Winner of the Baloise Art Prize 2009.
“Whiteout” is the title of a series of photographs by Belgian artist Geert Goiris, who captured these images during two visits, each several weeks long, to the Antarctic in 2008 and 2009. The analog color transparencies document the lives of people working at the research stations there under extreme climatic and material conditions. However, the main protagonist here is the endless expanse of the icy wilderness, filled with crystal-clear light.
Goiris chose the title “Whiteout” in reference to an experience that had a lasting impact on him. During one of his two visits, on a journey to the coast, he found that the diffuse reflection of low sunlight considerably lessened his perception of the surrounding contrasts. The light differences suddenly seemed almost non-existent. The horizon line had disappeared, with the sky and ice-sheathed earth converging seamlessly. Goiris had the impression of moving within an infinite void. Such a borderline experience can lead to psychological pressures that give rise to feelings of unease and anxiety. Often such feelings may be compounded by disorientation and an impaired sense of balance. The resulting shift in perception, both of the self and of the surrounding reality, is suggested by Goiris’ use of the term “confabulation,” which he chose as the title for a 2009 exhibition of his “Whiteout” photographs at Kunstforum Baloise. It is a medical term that is used to describe a distortion of memory in individuals who perceive their incorrect recall of incidents as true.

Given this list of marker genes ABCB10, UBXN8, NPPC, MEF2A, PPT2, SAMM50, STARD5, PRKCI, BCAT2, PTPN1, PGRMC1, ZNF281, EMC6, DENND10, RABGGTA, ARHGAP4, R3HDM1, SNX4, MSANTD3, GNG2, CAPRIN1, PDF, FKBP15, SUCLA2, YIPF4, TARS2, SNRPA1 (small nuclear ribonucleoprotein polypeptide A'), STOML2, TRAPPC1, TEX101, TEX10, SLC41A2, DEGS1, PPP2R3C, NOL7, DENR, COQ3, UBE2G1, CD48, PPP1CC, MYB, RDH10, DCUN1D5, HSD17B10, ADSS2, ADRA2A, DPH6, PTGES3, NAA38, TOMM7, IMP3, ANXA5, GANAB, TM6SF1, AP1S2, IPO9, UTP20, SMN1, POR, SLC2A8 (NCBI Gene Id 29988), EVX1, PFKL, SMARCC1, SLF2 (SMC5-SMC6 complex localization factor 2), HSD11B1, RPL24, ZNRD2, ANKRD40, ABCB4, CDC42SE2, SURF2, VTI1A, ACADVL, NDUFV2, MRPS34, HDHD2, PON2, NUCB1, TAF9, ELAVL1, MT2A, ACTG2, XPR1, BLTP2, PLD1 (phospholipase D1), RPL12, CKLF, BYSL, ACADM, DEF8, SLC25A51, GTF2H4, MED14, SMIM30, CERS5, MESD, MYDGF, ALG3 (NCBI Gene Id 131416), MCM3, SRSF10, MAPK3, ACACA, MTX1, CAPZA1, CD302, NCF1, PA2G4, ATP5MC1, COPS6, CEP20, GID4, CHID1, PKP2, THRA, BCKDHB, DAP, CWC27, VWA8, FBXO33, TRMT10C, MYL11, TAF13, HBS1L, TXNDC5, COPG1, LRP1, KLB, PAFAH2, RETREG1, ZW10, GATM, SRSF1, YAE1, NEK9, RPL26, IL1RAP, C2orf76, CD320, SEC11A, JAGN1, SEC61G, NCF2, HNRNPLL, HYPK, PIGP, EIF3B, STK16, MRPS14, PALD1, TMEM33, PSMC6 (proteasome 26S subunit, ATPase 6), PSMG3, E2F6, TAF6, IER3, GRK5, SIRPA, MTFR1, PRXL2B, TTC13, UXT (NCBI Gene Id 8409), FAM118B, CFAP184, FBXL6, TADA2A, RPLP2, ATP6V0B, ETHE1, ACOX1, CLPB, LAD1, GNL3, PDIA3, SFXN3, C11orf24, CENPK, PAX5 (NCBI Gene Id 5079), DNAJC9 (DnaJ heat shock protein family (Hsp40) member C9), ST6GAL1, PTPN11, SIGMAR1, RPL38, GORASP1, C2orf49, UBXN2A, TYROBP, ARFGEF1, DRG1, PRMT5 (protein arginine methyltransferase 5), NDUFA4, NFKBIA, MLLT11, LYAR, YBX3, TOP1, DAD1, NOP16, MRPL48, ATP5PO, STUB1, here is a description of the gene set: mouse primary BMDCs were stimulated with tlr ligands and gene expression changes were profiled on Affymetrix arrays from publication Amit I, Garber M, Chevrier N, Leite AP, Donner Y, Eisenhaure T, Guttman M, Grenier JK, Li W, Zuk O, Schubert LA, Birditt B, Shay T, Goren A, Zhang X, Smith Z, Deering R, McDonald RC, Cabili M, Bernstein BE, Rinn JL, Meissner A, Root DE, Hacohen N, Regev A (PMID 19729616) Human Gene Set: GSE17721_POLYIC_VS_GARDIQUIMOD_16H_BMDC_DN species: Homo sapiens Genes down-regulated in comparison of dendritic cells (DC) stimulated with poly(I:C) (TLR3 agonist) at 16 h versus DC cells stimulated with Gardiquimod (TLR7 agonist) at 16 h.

For the most part, the photographs are based on a simple and conventional compositional approach, with no discernibly seductive or manipulative artifice. The “Whiteout” images look like documentary or journalistic photographs. On closer inspection, however, they reveal a thought-provoking complexity.
Bleak and lonely landscapes on the edge of civilization, where humans, animals, and vegetation survive under extreme conditions—these are Goiris’ chosen subjects. He describes the artistic fruits of his endeavors on all continents as “traumatic realism,” whereby photography is the medium that reveals the unfamiliar and the uncanny of the quotidian.